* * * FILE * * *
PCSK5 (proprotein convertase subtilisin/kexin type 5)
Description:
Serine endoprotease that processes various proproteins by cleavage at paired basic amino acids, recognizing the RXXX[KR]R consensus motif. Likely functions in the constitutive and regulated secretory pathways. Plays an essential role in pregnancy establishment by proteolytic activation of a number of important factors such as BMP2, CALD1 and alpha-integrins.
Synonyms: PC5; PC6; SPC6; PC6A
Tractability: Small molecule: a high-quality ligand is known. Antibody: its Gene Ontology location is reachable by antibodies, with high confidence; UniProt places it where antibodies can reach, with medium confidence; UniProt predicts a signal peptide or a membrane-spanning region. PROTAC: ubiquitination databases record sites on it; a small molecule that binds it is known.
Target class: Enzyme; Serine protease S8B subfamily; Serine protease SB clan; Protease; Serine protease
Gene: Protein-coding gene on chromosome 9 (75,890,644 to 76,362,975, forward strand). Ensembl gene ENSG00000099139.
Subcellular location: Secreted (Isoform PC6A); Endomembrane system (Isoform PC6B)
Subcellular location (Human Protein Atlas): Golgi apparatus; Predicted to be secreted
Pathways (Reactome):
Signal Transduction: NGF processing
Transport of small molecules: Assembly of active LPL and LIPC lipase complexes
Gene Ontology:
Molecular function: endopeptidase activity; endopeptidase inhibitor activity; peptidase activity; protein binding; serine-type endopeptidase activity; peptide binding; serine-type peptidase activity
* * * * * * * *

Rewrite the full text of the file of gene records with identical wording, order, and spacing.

PCSK5 (proprotein convertase subtilisin/kexin type 5)
Description:
Serine endoprotease that processes various proproteins by cleavage at paired basic amino acids, recognizing the RXXX[KR]R consensus motif. Likely functions in the constitutive and regulated secretory pathways. Plays an essential role in pregnancy establishment by proteolytic activation of a number of important factors such as BMP2, CALD1 and alpha-integrins.
Synonyms: PC5; PC6; SPC6; PC6A
Tractability: Small molecule: a high-quality ligand is known. Antibody: its Gene Ontology location is reachable by antibodies, with high confidence; UniProt places it where antibodies can reach, with medium confidence; UniProt predicts a signal peptide or a membrane-spanning region. PROTAC: ubiquitination databases record sites on it; a small molecule that binds it is known.
Target class: Enzyme; Serine protease S8B subfamily; Serine protease SB clan; Protease; Serine protease
Gene: Protein-coding gene on chromosome 9 (75,890,644 to 76,362,975, forward strand). Ensembl gene ENSG00000099139.
Subcellular location: Secreted (Isoform PC6A); Endomembrane system (Isoform PC6B)
Subcellular location (Human Protein Atlas): Golgi apparatus; Predicted to be secreted
Pathways (Reactome):
Signal Transduction: NGF processing
Transport of small molecules: Assembly of active LPL and LIPC lipase complexes
Gene Ontology:
Molecular function: endopeptidase activity; endopeptidase inhibitor activity; peptidase activity; protein binding; serine-type endopeptidase activity; peptide binding; serine-type peptidase activity